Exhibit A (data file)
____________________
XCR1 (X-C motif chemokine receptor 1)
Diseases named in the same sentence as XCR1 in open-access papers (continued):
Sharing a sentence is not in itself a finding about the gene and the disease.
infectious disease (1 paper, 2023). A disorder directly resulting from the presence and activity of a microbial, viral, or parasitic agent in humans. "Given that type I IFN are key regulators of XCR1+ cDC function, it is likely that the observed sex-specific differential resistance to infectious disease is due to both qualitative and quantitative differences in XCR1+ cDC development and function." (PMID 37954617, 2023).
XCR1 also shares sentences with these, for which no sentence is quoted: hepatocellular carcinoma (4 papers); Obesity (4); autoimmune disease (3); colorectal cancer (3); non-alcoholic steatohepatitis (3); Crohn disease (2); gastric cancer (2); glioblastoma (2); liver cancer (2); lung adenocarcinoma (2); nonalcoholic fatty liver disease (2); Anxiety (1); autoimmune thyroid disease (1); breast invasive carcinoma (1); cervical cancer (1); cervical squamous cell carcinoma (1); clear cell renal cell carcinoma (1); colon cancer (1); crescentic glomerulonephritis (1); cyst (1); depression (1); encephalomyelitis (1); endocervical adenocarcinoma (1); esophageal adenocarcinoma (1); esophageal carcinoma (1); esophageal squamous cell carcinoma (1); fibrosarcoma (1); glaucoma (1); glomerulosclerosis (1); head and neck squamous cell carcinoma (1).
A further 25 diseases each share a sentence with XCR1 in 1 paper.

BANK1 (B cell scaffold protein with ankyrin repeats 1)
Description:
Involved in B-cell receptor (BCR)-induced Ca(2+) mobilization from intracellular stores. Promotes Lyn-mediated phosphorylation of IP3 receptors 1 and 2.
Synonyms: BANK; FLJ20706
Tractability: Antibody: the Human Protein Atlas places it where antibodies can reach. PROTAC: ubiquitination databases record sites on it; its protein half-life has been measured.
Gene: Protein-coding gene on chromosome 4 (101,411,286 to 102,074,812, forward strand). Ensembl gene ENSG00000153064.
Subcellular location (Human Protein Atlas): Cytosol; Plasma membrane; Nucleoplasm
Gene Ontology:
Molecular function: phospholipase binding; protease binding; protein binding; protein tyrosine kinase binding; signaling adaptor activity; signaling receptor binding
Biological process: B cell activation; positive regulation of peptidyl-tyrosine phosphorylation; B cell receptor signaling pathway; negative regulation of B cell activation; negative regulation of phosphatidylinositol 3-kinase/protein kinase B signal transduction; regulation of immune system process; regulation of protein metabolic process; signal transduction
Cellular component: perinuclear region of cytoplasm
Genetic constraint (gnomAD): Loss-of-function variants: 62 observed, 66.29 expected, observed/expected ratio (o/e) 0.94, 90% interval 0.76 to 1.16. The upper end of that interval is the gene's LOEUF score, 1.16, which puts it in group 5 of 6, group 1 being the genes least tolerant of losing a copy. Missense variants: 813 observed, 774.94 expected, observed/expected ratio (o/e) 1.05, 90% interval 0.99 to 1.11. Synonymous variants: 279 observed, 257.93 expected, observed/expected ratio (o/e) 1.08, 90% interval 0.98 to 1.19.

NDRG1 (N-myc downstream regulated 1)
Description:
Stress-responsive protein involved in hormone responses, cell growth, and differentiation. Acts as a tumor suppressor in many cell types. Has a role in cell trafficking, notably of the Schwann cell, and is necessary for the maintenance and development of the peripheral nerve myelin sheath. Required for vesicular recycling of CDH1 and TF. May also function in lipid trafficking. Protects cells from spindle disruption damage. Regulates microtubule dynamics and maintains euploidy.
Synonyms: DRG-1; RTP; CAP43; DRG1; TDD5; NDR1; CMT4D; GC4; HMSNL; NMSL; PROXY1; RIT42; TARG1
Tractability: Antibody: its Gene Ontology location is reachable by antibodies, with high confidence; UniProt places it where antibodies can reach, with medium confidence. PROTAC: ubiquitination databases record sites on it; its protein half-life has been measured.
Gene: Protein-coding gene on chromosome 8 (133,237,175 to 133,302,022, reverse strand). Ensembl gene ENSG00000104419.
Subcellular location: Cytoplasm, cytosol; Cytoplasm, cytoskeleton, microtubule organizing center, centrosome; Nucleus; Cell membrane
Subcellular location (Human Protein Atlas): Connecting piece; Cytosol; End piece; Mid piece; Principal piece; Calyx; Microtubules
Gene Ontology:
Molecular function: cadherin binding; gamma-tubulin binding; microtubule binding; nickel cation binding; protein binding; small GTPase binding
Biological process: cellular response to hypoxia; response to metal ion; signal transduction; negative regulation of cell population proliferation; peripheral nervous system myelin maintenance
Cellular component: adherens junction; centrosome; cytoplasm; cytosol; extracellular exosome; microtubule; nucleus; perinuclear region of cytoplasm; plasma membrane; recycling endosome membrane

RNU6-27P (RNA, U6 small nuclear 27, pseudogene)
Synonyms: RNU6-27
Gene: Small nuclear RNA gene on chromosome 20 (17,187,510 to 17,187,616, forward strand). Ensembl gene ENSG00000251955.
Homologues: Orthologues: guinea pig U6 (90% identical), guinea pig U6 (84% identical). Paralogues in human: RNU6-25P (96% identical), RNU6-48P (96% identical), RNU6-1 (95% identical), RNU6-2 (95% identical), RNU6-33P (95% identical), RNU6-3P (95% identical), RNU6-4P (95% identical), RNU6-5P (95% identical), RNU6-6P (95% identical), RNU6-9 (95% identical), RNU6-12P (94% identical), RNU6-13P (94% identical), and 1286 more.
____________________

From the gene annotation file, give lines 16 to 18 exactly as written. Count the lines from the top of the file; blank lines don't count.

Biological process: B cell activation; positive regulation of peptidyl-tyrosine phosphorylation; B cell receptor signaling pathway; negative regulation of B cell activation; negative regulation of phosphatidylinositol 3-kinase/protein kinase B signal transduction; regulation of immune system process; regulation of protein metabolic process; signal transduction
Cellular component: perinuclear region of cytoplasm
Genetic constraint (gnomAD): Loss-of-function variants: 62 observed, 66.29 expected, observed/expected ratio (o/e) 0.94, 90% interval 0.76 to 1.16. The upper end of that interval is the gene's LOEUF score, 1.16, which puts it in group 5 of 6, group 1 being the genes least tolerant of losing a copy. Missense variants: 813 observed, 774.94 expected, observed/expected ratio (o/e) 1.05, 90% interval 0.99 to 1.11. Synonymous variants: 279 observed, 257.93 expected, observed/expected ratio (o/e) 1.08, 90% interval 0.98 to 1.19.